Here are some examples of Sudnow Method students – people, like you, who have busy, full lives – having a great time playing songs.
Here’s a collection of Sudnow students, mostly beginners, sharing their early attempts with ‘Misty’.
Misty has always been one of my favorite tunes. Some day I hope to play it as well as I have heard it sung by artists like Johnny Mathis. For now this will have to do. – Don
I started back on the Sudnow Method in mid July of this year after an initial exposure years ago then a series of formal, classical piano lessons that were not resulting in my being able to play anything meaningful. I have completed the three dot songs prescribed with my early material, Misty, As Time Goes By and Danny Boy. I have done my own voicings on The Christmas Song, I’ll Be Seeing You, In The Wee Small Hours of the Morning, Over The Rainbow and Stardust. I’m currently spending most of my time working on the things that I’ve already voiced as I found myself enjoying the voicing process so much that I was getting ahead of my ability to play the songs that I had voiced. With eight songs voiced and playable to some extent, I feel like the method is working for me. While the version of Misty presented here is far from perfect, it is a great improvement over my efforts of several months ago. -Dick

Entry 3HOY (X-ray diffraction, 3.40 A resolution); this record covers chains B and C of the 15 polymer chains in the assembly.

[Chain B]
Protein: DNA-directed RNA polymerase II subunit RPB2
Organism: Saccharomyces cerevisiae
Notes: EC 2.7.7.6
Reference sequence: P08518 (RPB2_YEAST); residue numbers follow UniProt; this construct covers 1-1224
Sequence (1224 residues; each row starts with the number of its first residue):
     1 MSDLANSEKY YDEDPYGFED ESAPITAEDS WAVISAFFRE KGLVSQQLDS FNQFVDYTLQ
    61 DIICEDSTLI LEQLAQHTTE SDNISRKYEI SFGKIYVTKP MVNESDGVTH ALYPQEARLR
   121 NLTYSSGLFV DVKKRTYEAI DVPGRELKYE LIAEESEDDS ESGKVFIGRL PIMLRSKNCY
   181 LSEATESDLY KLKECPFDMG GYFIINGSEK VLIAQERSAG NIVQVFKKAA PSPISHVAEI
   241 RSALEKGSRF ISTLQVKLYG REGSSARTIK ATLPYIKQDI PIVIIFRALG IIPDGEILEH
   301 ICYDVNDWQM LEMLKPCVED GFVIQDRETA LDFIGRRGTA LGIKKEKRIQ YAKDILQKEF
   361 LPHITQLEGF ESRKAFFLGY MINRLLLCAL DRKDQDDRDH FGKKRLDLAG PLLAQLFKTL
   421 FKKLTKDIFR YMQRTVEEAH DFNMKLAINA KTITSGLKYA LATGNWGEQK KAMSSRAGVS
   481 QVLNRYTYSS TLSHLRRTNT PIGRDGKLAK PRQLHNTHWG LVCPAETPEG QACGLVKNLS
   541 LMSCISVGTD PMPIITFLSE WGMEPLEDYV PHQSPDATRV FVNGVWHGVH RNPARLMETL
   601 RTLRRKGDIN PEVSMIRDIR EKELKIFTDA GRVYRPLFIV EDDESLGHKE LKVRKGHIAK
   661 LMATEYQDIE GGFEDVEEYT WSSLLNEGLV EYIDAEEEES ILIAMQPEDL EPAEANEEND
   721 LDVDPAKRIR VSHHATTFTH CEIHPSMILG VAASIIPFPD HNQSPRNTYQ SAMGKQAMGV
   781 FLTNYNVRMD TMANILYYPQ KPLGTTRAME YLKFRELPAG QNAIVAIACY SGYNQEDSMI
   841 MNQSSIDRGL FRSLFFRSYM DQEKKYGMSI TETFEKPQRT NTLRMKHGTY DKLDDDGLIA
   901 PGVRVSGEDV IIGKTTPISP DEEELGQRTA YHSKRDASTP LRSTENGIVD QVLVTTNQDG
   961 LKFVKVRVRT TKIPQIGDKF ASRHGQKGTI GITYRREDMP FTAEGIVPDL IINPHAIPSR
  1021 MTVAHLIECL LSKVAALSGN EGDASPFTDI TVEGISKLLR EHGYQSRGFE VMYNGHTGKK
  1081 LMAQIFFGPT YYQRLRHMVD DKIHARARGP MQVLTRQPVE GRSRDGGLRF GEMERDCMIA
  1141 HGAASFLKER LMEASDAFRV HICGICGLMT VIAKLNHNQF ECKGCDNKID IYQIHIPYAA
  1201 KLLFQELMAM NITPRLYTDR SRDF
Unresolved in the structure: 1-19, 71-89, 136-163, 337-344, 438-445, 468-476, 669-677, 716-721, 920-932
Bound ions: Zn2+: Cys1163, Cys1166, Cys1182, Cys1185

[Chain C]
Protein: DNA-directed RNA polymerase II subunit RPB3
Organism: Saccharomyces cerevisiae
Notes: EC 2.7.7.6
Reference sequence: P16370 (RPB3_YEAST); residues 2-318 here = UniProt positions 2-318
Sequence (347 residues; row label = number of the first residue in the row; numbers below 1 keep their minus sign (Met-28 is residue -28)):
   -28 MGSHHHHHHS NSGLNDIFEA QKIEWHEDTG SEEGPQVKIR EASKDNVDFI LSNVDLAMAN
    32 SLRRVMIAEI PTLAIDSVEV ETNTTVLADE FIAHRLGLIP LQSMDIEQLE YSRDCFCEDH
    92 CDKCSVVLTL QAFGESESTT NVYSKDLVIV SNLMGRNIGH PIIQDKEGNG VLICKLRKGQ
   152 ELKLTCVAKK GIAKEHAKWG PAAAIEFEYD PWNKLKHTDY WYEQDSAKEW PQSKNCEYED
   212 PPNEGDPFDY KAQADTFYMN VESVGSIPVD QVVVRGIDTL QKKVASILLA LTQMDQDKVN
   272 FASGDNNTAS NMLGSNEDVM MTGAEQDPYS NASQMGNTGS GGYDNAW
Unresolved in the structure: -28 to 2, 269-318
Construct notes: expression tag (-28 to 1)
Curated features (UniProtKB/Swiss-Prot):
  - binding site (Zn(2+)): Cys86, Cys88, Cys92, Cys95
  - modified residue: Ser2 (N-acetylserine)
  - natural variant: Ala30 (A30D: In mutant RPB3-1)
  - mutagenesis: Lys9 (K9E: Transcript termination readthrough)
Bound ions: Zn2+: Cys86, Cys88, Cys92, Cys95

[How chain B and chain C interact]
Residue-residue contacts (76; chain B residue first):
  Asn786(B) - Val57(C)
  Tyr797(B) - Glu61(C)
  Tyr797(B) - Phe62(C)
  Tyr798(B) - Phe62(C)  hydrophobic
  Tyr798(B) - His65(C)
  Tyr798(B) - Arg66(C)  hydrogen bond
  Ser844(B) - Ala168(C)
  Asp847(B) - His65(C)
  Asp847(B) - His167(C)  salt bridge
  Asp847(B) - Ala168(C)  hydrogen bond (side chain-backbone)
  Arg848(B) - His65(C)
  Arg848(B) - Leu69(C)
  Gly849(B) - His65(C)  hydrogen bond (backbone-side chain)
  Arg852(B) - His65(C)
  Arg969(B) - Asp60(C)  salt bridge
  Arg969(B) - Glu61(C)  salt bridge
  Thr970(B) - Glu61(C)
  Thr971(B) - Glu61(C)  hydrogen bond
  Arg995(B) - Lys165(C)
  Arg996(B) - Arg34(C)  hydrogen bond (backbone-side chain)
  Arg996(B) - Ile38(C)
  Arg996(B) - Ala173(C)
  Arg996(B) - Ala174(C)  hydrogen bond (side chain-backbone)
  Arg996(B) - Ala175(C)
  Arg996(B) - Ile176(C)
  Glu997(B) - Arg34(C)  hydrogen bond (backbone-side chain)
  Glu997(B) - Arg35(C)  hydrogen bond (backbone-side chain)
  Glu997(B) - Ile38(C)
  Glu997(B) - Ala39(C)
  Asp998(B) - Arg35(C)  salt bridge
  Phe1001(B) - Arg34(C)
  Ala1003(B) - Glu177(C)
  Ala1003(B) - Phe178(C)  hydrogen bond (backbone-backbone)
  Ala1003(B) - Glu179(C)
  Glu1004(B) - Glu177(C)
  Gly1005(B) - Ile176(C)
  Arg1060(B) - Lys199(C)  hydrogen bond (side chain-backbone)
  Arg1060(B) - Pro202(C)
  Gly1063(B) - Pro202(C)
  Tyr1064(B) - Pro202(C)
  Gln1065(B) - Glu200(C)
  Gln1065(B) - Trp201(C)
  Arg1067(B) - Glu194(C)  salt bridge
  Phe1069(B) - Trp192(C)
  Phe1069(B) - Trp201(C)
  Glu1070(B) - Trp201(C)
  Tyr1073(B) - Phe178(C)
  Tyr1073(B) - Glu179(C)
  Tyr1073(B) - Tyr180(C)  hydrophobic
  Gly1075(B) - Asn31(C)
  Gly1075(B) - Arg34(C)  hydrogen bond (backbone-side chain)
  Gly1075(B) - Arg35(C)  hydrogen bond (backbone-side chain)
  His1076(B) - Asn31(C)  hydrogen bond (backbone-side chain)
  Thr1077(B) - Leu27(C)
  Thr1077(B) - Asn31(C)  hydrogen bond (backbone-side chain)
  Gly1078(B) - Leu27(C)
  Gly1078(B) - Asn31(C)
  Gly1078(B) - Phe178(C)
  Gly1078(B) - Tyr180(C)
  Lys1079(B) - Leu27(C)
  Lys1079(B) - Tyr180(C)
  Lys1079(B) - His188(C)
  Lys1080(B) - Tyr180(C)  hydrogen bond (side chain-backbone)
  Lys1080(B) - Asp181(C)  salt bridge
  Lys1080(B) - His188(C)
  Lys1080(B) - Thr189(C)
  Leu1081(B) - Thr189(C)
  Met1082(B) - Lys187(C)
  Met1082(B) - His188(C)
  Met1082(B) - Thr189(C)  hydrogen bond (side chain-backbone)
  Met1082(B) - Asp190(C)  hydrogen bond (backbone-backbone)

Here’s my submission for the Music Sharing Event. It’s ‘Misty’, but I’ve voiced it myself from the fakebook. I’ve stopped and revisited the Method more than once, so I wanted to voice this one myself rather than using Suds’ dots. I’m hopefully back to stay!
“My Funny Valentine” – to me, one of the most beautiful songs ever written, and one of the earliest I chose to learn after David introduced the Dot Songbooks. For the most part, I used David’s voicings, but as I moved through the song things began to happen, my hands throwing in notes here and there. I could hear the ending in my head, and eventually found it on the piano.